Millions of resources are free for students and instructors to use in UA courses. If you'd like help finding free-to-use materials for your course, please contact your librarian or Open Education Librarian Cheryl (Cuillier) Casey.
These materials — which range from single lessons to full textbooks — are free for anyone in the world to use, customize, share, and keep. Learn more about OER. Instructors also can create their own OER using the UA's Pressbooks platform. A growing number of UA faculty are using open pedagogy to involve students in the creation of OER. Humans R Social Media, by iSchool Assistant Professor Diana Daly and her students, is a great example of this.
To provide free student access, the library buys unlimited-user ebook licenses for required course textbooks whenever possible. In most cases, publishers won’t sell unlimited-user ebook licenses to academic libraries (they find it more profitable to sell or rent to individual students). Instructors can check for ebook availability from the library before adopting a particular textbook.
The University Handbook for Appointed Personnel requires instructors to provide specific information about required course materials to the UA BookStores in a timely fashion each term. Follow the UA BookStores’ textbook adoption process and email firstname.lastname@example.org for a personalized link to submit textbook adoptions. As longtime partners with the library, the BookStores share that textbook adoption information with us. We see which ebooks are available with unlimited-user licenses, load ebooks in D2L Library Tools (except for colleges that don't use it, such as Eller, Medicine, and Veterinary Medicine), add the information to students' booklists on the BookStores' website, and notify instructors. If instructors know that a required textbook is available for free through the library, they should note that on the BookStores' textbook adoption form.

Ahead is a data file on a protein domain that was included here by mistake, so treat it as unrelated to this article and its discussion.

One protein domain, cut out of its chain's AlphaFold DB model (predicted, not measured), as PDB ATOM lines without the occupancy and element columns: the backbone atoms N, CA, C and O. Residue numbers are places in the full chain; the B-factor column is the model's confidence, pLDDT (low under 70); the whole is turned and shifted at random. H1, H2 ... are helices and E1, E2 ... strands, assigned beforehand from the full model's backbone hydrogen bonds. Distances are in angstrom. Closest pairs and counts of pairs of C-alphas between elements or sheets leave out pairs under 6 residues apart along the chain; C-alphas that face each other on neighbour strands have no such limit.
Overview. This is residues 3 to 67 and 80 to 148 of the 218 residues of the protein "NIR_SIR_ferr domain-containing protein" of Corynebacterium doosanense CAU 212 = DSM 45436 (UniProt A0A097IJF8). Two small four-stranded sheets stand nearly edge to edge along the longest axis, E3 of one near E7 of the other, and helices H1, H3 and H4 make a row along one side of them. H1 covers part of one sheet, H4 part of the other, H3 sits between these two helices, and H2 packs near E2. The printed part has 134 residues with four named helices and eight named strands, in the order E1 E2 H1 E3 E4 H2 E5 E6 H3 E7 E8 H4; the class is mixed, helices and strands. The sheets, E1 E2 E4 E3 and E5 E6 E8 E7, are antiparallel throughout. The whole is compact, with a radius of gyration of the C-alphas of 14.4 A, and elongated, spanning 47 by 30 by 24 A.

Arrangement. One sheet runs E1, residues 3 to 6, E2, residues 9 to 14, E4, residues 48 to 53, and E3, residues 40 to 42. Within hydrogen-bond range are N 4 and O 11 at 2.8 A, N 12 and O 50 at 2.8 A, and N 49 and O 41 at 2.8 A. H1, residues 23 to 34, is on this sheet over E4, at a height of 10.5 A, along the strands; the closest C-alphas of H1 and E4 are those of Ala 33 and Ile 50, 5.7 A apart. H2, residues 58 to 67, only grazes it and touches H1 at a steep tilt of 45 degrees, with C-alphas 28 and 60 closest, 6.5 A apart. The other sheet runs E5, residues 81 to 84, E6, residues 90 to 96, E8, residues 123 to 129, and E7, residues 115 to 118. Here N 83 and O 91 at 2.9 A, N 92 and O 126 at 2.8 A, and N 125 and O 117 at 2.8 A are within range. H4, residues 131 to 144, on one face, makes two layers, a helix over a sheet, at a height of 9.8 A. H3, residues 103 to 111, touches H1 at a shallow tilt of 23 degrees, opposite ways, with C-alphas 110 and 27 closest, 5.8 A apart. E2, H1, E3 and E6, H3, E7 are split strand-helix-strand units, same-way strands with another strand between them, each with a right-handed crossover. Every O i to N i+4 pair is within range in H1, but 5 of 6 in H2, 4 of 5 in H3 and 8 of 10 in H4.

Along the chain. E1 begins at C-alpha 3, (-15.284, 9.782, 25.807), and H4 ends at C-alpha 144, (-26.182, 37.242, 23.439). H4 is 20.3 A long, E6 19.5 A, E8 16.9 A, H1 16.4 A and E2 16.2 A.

The library can only guarantee access to unlimited-user licensed ebooks for courses. Students still may be able to find ebooks with more restrictive licenses in library search. They’re welcome to use these, but should plan ahead to avoid access difficulties. Tips for using ebooks with limited licenses can be found on the ebook FAQ page under “How can students in courses work together to minimize ebook turnaways?”
Learn more about ebooks for course use.
We'll email you articles and book chapters free of charge. Instructors can then upload the PDFs to course sites.
Under fair use guidelines, we can generally provide one chapter or 10 percent of a book.
The library provides dozens of film databases for course use. We also have DVDs for in-class viewings. To use streaming video in a course, instructors need to fill out our Request streaming video form each semester. Do this for each film you plan to use (if you're requesting multiple films for the same course, you can use the back button to avoid retyping course information). Please give us plenty of lead time to process streaming video requests. Learn more about streaming video for course use.